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Defending the deep past

11-6-02, 8:40 p.m.


Facing more bait than a Maine lobster boat Wednesday, Jeff Blake didn't bite.

Blake, the Ravens quarterback, nibbled a bit when the Cincinnati media asked about his 66-game career as the Bengals starter.

Yes, he said he was unfairly benched late in the 1997 season despite two-and-a-half solid seasons. No, he could care less what Bengals President Mike Brown will think as he watches Blake play Sunday. But, right, he wasn't going to take the bait.

That's OK. The Bengals know exactly what Blake is feeling for this one, his third start with the Ravens.

Defensive tackle Oliver Gibson often went out to eat with Blake and hung out in Blake's last season here in 1999, and he knows that there is probably "a little bad blood," flowing between his friend and the franchise.

"I know what he's thinking right now," Gibson said. "He's thinking, 'I want to embarrass this team.' By the same token, Jeff, we know you. We know once you start to try and do too much, it can backfire."

But the Bengals know Blake can backfire on them, too. For about 50 yards or so. He used to tell right tackle Willie Anderson, "Big Will, best long-ball in the game." Up until last Sunday in Houston, the Bengals had wrestled with the long ball all year and not done well.

But cornerback Artrell Hawkins knows the Bengals haven't seen anything like this since, well, 1999, when they worked against him in practice: That high, arching cannon shot from about 40 to 50 yards that put the Bengals on the map in the mid-90s' and accounted for 15 touchdown passes of 50 yards or more from 1994-99.

"You can tell them and show them the tape, but you have to see it first hand to appreciate the beauty of it. I'm just glad Carl Pickens isn't over there with him," Hawkins said.

"It's like a punt. At times, it' higher than punts," Hawkins said.

"They say on 'NFL Prime Time,' that he's got one of the few ball that leaves the screen and goes above the cameras," Hawkins said. "It's hard to see. It's hard to defend."

Blake doesn't have Pickens, but it looks like he's unearthed another huge talent in third-year receiver Travis Taylor. In the two games Blake has started pinch-hitting for the injured Chris Redman, the 6-1, 200-pound Taylor is emerging as a factor with the biggest and third biggest days of his career.

He's coming off a career day in Atlanta last Sunday with four catches for 127 yards and a touchdown. In the game before that, he had a career-high seven catches for 82 yards against the Steelers.

On Sunday, Taylor hooked up on a patented 64-yard bomb down the sideline, which means Blake must be warming up. Against the Steelers, his longest throw was 18 yards.

The Bengals eventually frowned on Blake's inconsistency, his inability to always make the high-percentage throw, and his decision-making. But there was never a doubt about his talent for scoring quickly and beautifully.

"He throws the deep ball so high that you lose your vision on it," Hawkins said. "Because you have to turn your neck all the way back and still watch the receiver at the same time."

Bengals safeties coach Darren Perry is working overtime with his group going over some basic principles they must use against Blake.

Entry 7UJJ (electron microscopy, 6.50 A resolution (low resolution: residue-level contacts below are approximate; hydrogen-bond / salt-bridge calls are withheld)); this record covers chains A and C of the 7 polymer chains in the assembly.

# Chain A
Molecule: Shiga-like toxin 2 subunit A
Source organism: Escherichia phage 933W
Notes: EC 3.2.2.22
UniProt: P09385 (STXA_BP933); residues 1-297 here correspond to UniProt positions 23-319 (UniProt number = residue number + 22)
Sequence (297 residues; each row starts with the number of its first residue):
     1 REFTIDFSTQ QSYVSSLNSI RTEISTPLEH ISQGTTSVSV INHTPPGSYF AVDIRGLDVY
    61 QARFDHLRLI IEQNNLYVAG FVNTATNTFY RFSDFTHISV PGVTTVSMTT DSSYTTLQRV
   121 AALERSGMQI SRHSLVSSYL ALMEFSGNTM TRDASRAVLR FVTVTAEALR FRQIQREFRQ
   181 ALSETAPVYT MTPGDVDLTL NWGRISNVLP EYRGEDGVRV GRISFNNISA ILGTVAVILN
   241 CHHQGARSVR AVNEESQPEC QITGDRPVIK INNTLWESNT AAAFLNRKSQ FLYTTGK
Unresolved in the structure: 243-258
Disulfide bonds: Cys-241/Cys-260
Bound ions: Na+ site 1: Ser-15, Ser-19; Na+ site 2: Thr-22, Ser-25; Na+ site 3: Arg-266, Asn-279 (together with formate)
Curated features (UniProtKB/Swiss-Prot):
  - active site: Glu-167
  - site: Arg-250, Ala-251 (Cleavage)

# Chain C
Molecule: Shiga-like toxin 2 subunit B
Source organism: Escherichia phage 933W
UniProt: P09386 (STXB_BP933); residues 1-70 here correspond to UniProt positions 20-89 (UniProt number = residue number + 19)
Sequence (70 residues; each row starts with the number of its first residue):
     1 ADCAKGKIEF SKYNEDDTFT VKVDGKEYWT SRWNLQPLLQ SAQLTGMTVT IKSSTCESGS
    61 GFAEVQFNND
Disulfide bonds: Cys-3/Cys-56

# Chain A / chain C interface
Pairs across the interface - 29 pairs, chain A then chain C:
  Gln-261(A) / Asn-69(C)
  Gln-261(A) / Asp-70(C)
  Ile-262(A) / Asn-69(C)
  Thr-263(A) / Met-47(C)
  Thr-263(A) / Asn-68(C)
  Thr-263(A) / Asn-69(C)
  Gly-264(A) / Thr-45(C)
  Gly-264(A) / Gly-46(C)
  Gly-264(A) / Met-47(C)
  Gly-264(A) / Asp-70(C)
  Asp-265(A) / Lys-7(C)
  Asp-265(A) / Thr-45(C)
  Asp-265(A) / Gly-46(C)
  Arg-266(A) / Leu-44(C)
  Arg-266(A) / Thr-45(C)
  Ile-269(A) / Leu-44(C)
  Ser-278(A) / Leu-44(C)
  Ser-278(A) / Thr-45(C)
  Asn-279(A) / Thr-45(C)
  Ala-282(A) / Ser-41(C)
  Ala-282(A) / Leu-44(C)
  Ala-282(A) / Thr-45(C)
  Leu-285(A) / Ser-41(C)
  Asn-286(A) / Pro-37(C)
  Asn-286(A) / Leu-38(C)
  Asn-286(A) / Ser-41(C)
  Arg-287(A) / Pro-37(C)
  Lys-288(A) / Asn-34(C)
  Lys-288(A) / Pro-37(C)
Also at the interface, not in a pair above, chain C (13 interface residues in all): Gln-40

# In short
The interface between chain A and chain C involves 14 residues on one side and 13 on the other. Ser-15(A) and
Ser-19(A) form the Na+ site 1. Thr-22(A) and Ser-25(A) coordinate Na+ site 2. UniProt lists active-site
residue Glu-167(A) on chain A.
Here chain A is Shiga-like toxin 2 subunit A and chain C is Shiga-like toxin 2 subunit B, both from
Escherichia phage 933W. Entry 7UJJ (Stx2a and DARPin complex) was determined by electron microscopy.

"We're working on getting our head around in time," Perry said. "First you have to see it, and then you have to make a play on it. We have to feel that we have just as much a right to the ball as the receiver. Sometimes he throws it up and lets a guy make a play, like he did with Pickens."

If it sounds like Perry has tried to defend Blake's ball, it's because he has. He was on the field at the apex of Blake's game, when Blake engineered a nationally-televised 27-9 win in Pittsburgh over Perry's Steelers on a Thursday night in 1995. As Perry patrolled free safety, Blake started the scoring with a 47-yard touchdown to Darnay Scott, and made it 24-6 in the third quarter on a 41-pass touchdown pass to Pickens.

"All I know is he had two long ones to Scott and one to Pickens," Perry said. "We can't let him get off like that against us because once he hits one, it kind of feeds off for other stuff, and he gets on a roll. I'm sure he's going to try and repeat some of those things he used with the Bengals when they played the Steelers."

Blake made some big plays against the Steelers' scheme that is modeled on what head coach Dick LeBeau runs in Cincinnati. Blake beat them in Pittsburgh back-to-back in 1998 and 1999 when he hit Scott for TDs from 61 and 76 yards, respectively.

But LeBeau wasn't with the Steelers in '98 and '99. When Blake played Pittsburgh's LeBeau-coached secondary, the Bengals were 2-3 against the Steelers and twice failed to score more than 15 points.

Perry also saw Blake from the other side when they were teammates in New Orleans in 2000. Blake had the Saints headed to the playoffs at 7-3 when he shattered his ankle.

"A veteran guy with good mobility who knows defenses," Perry said. "He got us going. We won about five or six in a row and he was a guy who gave you the big play with his arm and scrambling. When he was throwing it, he had the best deep ball in the game and it still looks like he can get it out there. That's how he made his money, so we know we'll see it."

Gibson, a former Steeler, knows what to expect when you play a game against your old team. Against guys with whom you've broken bread and sweat.

"He'll want to embarrass the team, the franchise, so on and so forth," Gibson said. "For me, it's motivation because I know what happens when you get in Jeff's head. When you hit him and hit him and hit him, which won't be an easy task, he'll start making mistakes."

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